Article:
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To risk is to live!

Wednesday, 28 November 2012

Good out of bad?

I had a visit from the moorings officer yesterday. She was lovely and very sympathetic. The forecast is that things are going to get very much colder over the next month and I was worried about getting in and out of my boat in the ice as the concrete edge on visitors gets extremely slippery. It is also a bit of a trek to get to the rubbish disposal or the loos. I also feel very uncomfortable being on visitors moorings now the canal is open. Although there are very few boats coming through, I still feel that I may be stopping someone else mooring just for the night because I am staying there.

As mentioned in my previous entries, I had been confident that I would be able to get back to my own mooring in a matter of a week or so after the cast was removed. I wasn’t basing that on anything except wishful thinking really. It is now two weeks since the cast was removed and I am still on two crutches and recovery is proving to be an awful lot slower than I had hoped. The moorings officer has therefore let me go on a vacant long term mooring opposite the visitors moorings. It is better for several reasons: The edge is a lot safer for me to get in and out of the boat. It is right next to my car which means I can drive to the rubbish or the showers (if I get short of water and need to shower at the public ones). I am away from the road that leads to the pub which is great as cars do race up there in the evening, their lights shining into my boat and so close that I couldn’t let Bon out for a wee without going with her. There is a patch of grass outside the boat now so she can mooch on her lead without getting run over. I also get to chat to my fellow Hunts Lock moorers as they all park their cars next to this mooring.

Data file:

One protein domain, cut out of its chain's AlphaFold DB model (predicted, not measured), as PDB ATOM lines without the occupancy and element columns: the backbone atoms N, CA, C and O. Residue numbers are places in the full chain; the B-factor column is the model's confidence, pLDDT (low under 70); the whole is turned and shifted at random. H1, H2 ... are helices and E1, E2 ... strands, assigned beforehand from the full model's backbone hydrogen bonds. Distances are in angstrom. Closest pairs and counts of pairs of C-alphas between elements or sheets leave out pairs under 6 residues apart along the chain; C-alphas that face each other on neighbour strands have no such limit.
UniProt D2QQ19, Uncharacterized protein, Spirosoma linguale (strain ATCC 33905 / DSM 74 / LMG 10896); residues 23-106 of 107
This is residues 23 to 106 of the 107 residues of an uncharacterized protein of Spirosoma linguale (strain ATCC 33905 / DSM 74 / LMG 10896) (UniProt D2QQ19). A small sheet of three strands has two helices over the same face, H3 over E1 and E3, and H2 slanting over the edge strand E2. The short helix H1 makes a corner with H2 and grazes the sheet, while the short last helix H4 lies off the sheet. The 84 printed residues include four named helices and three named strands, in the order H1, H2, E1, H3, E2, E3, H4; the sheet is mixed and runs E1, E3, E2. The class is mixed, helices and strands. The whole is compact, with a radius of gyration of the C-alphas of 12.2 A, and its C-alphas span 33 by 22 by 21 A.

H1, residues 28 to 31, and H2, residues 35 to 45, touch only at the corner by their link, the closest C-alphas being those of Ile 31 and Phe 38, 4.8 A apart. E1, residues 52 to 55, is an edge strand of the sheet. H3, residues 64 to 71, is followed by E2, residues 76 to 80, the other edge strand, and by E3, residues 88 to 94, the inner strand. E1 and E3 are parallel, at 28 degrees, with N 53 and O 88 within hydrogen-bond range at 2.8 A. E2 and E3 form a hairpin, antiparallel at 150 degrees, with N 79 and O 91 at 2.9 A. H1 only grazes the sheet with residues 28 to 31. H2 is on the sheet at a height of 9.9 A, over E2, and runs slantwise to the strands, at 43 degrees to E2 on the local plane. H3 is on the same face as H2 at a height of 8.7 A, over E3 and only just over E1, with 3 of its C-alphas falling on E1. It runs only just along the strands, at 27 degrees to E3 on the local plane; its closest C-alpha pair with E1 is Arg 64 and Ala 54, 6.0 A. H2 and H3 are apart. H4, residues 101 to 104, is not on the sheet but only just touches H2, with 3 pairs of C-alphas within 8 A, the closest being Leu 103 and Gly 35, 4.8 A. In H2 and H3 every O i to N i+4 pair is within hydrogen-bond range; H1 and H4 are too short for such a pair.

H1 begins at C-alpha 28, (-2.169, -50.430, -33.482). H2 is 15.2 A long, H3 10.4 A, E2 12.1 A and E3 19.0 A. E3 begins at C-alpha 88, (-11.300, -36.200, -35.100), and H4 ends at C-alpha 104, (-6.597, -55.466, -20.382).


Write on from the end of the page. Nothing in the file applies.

Apart from getting across the lock on crutches, the other problem with my return is the state of the path through the mooring. We have had so much rain this year that the earth has been washed away, exposing loads of tree roots. People are tripping over them even with two good legs! The slope leading down to our gate from the lock is also very tricky in icy conditions. The moorings officer has apparently been trying to lever some money out of CaRT to improve the Hunts Lock moorings but with no success. She got me to fill out an accident form regarding how my leg got broken, emphasising the tree roots and uneven ground. She thinks she can use the report to frighten them into action. As she said, it would be good if something positive came out of my accident that benefited everyone on the mooring.

The other good thing, as I have previously mentioned, is the effect all this has had on Bonny. That was put to the test yesterday. As the moorings officer came on board, the door and cratch cover was open for just a bit too long and Bonny, who had been watching a squirrel playing in the tree opposite the boat, took the opportunity to jump out and cross the road to get a closer view of the squirrel. This was the first time she had been outside off her lead in nearly 8 weeks. The moorings lady went to catch her which of course made Bonny run off towards the entrance to the park. I managed to stifle my panic and called her from the boat very firmly. She immediately turned back towards us, but then stopped near the boat looking for all the world like old Bonny and new Bonny were fighting it out in her head. I called her into the boat again and after a short hesitation, she jumped straight in and went to her bed, looking very pleased with herself. I was so relieved and so impressed with her. If ever she was going to take advantage of her unaccustomed freedom, this was it, especially as the squirrels were calling to her.

I have also noticed significant and positive changes in me and how I relate to others thanks to this experience, but I’ll write about that another time, when I understand it better.

Saturday, 24 November 2012

Frustration setting in

I was hoping to return to my mooring this weekend but it is not yet possible. I can’t even walk from the visitors mooring to my mooring yet. I went shopping with Graham and Jan today and we went to three shops. I had to leave them and go back to the car at the second shop as I was in such discomfort.

The bones of my leg feel fine, it’s the amount of swelling around my leg and ankle that makes it impossible to walk very far. When it gets bad – like this morning, it feels as though my leg will burst out through my skin like an overripe fruit! I am still on two crutches where I was sure I’d only be on one by now.